David Osmon, a former senior economist at Ofgem, has in a report called on the UK government to reduce standing charges on prepayment meters (PPM) permanently by removing VAT from them.
In the report, published by Ideal Economics and commissioned by National Energy Action, a fuel poverty charity, Osman detailed that fixed standing charges in energy bills had risen sharply under Ofgem’s energy price cap.
However, households on PPMs, some of the most vulnerable customers, pay the most for gas and electricity with the figure standing at £350 per annum. This is £50 more per annum than those that pay via direct debit.
The Reforming energy standing charges for prepayment customers report outlined that standing charges had increased rapidly since the introduction of the price cap in 2019. Standing charges are also highest for people with PPMs and these have risen by 48% since October 2020.
Standing charges should be much lower for all consumers, and particularly prepayment customers, because they substantially exceed the costs that should be recovered through them, Ofgem’s own analysis has shown, according to Osman. If the energy regulator restructured the price cap to minimise the standing charge, the costs would be drastically cut.
The report also said: “Ofgem has consistently favoured the energy companies over the most vulnerable consumers”.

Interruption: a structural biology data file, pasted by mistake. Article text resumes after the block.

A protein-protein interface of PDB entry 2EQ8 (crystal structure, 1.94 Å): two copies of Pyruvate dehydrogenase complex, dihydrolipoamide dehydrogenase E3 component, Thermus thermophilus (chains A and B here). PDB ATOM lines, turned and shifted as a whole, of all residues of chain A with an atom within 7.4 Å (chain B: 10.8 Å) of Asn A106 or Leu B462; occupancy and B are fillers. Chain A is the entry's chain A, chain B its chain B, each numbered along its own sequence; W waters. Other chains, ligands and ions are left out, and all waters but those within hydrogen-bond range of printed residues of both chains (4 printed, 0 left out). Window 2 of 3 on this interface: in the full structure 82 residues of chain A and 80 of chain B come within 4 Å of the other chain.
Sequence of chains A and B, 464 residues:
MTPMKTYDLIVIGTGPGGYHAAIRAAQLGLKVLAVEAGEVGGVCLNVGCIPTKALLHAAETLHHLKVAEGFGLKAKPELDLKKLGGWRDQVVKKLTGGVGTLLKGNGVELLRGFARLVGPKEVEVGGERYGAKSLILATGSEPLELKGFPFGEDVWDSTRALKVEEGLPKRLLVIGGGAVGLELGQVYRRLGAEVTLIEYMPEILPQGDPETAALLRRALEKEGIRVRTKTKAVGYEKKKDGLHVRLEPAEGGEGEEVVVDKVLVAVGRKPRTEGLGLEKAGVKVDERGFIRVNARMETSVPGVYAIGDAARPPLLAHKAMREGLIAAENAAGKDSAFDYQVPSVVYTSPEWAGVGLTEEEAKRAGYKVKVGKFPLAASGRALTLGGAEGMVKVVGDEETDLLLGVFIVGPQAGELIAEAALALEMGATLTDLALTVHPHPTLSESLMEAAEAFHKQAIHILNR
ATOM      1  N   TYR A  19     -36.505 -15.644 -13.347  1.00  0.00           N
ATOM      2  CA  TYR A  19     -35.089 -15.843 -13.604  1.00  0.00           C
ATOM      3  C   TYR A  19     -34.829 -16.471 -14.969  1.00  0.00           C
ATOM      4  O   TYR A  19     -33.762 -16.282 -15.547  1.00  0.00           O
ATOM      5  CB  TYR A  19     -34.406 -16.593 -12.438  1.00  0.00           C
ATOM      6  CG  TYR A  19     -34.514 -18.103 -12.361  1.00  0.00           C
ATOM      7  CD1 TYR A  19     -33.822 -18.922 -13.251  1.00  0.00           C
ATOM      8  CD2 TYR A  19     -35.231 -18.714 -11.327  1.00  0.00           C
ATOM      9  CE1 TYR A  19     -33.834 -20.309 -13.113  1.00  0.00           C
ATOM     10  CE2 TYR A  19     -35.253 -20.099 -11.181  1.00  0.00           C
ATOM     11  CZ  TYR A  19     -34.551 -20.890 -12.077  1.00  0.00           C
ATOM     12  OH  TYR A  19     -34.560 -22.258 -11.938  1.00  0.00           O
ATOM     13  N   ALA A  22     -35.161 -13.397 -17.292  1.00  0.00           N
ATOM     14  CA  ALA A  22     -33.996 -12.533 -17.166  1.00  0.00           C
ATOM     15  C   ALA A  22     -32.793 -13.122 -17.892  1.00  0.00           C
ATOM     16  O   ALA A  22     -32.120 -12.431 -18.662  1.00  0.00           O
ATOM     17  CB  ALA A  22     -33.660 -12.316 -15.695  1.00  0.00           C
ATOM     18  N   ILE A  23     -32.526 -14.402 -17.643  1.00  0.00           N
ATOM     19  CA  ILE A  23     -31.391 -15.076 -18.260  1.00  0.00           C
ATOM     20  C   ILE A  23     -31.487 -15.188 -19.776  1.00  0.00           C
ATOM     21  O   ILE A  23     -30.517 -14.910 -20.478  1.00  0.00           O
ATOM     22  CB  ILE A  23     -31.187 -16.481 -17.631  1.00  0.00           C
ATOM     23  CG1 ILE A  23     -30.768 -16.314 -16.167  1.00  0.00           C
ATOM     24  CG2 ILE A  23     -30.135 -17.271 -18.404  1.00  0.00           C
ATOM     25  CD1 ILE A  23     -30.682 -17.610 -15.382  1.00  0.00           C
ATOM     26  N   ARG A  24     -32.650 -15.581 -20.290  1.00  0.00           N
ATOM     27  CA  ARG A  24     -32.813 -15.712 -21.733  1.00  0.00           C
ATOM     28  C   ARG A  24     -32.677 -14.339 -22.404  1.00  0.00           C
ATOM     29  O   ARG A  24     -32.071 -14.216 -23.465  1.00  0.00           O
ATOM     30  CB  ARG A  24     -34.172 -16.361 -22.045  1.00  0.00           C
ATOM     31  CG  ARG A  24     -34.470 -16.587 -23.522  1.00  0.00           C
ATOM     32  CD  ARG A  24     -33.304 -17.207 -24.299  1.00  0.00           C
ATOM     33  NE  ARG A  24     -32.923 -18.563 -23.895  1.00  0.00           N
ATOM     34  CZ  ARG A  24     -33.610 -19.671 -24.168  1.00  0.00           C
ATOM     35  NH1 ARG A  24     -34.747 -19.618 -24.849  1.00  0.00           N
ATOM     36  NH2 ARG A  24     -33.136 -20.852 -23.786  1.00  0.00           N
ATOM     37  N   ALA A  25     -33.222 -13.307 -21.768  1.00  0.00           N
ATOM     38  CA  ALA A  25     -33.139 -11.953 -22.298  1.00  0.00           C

Forced prepayment installation allegations had been raised by energy security secretary Grant Shapps earlier this year in which he called for an investigation into the issue.
Ofgem recently called on suppliers to use a pause to rectify some of the wrongly installed meters in vulnerable customers’ homes. The regulator also called for compensation to be awarded from any wrongdoing.
Last week, analysis revealed that over 94,000 prepayment meters were installed under warrant in 2022 with both Scottish Power and British Gas cited as “leading the pack”. The two companies and OVO Energy contributed to 70% of all forced installations amongst energy suppliers.
Alongside the UK government removing VAT on standing charges, a long-term solution could be introducing a cap on the standing charge in all tariffs. This would allow the market to still function in a competitive manner and protect consumers.
Introducing a tight cap, set at a level of efficient costs, there could be a several long term benefits. This includes low income households saving the most, in line with Ofgem’s due diligence, it being able to be set at a rate to maximise consumer savings, those in fuel poverty being able to afford more energy and would competition as consumers would only need to consider unit rates to find the cheapest option.